HKPR unit provides first health update of 2023
DAN CEARNS, The Standard
KAWARTHA LAKES: The Haliburton, Kawartha, Pine Ridge District Health Unit (HKPR) provided some updates on health trends and a potential forecast for 2023, at a virtual press conference, on Wednesday, January 11th.
The local medical officer of health, Dr. Natalie Bocking, noted a downward trend of respiratory viruses overall, since the start of December.
“You’ll recall, in the [Autumn, there was] a lot of discussion, a lot of media [attention] on the triple threat. We had RSV (Respiratory syncytial virus), we had Influenza, and we had COVID-19, plus other respiratory viruses, all increasing and resulting in a number of hospital admissions and a significant burden of illness across the province. This really peaked at the beginning of December. If we look at our dashboard, on our website, and look at a graph of visits to the emergency department over time, for respiratory illnesses or Influenza-like illnesses, we see that number, since the start of September, increase significantly, much higher than we would typically expect for that time of year. And since the beginning of December, it’s actually come back down. We’re still above what’s expected for seasonal averages but much improved since that peak in December.”
Speaking specifically about the Influenza spread, Dr. Bocking stated, “We are seeing a small number of new cases being confirmed or reported, fewer outbreaks being declared, [and] fewer admissions to hospital, for Influenza, since December.”
“Certainly, there is some activity, but it doesn’t seem to be having a second peak or a third peak for the Influenza season,” Dr. Bocking added.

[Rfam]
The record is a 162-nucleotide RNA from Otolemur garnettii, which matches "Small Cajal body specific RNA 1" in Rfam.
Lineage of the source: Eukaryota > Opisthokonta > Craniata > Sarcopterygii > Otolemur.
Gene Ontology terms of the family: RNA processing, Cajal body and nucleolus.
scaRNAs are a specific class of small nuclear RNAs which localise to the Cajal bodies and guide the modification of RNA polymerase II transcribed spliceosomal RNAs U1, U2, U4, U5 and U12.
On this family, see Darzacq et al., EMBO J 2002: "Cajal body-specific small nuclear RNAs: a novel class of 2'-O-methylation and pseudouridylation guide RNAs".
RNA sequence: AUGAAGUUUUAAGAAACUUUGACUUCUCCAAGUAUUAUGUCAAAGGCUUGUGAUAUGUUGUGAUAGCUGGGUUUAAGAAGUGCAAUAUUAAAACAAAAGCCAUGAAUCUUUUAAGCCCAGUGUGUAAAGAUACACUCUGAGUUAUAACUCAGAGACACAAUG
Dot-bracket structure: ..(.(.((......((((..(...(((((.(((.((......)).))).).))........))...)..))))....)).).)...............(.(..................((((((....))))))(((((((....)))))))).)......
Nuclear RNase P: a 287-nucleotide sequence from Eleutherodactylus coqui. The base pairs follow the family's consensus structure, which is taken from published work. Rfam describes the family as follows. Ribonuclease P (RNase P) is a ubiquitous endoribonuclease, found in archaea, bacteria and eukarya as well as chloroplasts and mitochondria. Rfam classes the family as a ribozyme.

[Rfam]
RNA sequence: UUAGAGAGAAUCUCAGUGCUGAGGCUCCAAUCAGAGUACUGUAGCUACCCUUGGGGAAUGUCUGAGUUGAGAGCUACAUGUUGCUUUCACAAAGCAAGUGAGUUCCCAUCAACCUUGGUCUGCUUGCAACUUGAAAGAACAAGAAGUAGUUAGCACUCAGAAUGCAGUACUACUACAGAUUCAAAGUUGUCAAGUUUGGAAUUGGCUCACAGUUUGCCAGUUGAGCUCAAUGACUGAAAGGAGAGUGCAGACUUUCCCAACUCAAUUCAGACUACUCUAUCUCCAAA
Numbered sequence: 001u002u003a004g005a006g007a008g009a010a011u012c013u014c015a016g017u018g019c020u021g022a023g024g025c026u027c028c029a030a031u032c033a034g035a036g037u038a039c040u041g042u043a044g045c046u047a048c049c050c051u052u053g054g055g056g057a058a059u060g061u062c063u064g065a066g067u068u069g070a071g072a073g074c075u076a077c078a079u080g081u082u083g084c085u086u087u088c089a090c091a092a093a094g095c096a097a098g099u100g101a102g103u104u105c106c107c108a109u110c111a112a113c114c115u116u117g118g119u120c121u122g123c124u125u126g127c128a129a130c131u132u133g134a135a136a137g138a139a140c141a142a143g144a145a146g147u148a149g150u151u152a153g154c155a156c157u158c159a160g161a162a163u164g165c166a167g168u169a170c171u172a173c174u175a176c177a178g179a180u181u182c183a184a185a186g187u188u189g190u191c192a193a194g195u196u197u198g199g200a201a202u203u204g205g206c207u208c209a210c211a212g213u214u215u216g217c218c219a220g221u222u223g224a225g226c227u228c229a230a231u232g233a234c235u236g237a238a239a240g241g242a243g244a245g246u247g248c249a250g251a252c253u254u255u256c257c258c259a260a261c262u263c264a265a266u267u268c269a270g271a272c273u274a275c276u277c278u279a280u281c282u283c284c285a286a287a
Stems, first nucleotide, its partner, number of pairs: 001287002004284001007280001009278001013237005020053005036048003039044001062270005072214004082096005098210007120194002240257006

However, due to a small number of reported cases, Dr. Bocking stated, it is “still worth [getting] your flu shot.”
On the topic of COVID-19, Dr. Bocking said, there is starting to be a province-wide increase in COVID-19 activity.
“This is largely still being driven by the variants BQ.1 and BQ.1.1. These are Omicron subvariants,” the local medical officer explained. “[They are] causing increased transmission and increased outbreaks across the province. Locally, just in the last one to two weeks, we’ve had very early signs of [a] potential increase in COVID-19 activity.”
One of these signs is the number of outbreaks declared per week.
When summing up 2022, Dr. Bocking stated, the health unit saw more hospital admissions and more deaths from COVID-19 “than we had seen previously in the pandemic.” The cause of this trend was due to how easily Omicron, as a variant, spreads from person to person.
Looking ahead to 2023, Dr. Bocking said, the health unit expects the pattern to be similar to 2022, due to Omicron still being the dominant variant.
“We will likely see more people admitted to hospital with COVID-19, but not at a level as when the first Omicron variant came out.”